Unfortunately, it wasn’t. The USDA announced its decision to withdraw the OLPP in early 2017.
“That’s when I knew we had to get out [of our organic certification],” says Morawiec. “The birds that Chris and I were raising at Feisty Acres couldn’t be in the same realm as birds who never saw the light of day.”
Morawiec and Pinto announced Feisty Acre’s decision to drop their organic certification in 2019 with a promise: that their heritage breed chickens, heritage breed ducks, French guinea fowl, chukar partridge, silkie chicken and heritage breed turkeys would continue to be raised exclusively on pesticide-free grounds, given no antibiotics and fed only organically grown, non-GMO feed. Basically, business as usual for the farm and its farmers—but without the financial strain and big-corporation-backed compromise of remaining ‘certified organic’ by the USDA.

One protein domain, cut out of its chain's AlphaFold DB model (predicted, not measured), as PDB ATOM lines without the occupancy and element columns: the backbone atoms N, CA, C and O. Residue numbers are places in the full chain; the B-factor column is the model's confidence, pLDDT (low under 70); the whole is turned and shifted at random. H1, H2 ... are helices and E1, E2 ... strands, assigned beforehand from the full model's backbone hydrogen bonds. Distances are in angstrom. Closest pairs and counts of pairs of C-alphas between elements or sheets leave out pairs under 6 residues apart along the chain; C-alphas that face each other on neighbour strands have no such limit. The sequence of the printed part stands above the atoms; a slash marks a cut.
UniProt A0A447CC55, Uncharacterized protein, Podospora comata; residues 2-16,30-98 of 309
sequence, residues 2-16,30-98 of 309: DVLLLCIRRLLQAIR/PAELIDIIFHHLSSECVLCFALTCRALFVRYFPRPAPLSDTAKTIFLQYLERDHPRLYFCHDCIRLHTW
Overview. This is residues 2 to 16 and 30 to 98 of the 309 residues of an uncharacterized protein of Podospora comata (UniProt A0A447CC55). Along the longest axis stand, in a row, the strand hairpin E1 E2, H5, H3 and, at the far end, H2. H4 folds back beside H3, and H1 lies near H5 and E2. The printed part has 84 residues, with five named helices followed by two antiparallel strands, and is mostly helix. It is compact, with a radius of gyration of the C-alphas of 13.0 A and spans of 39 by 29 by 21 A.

Feisty Acre’s decision quickly made the rounds through the organic farming community, with Vermont-based organic farmer and all-around soil champion Dave Chapman taking particular notice.
Chapman is the founder of the Real Organic Project, a nationwide movement started by farmers to protect the true meaning of organic in a country where industrial powers are actively and legislatively working to change the definition.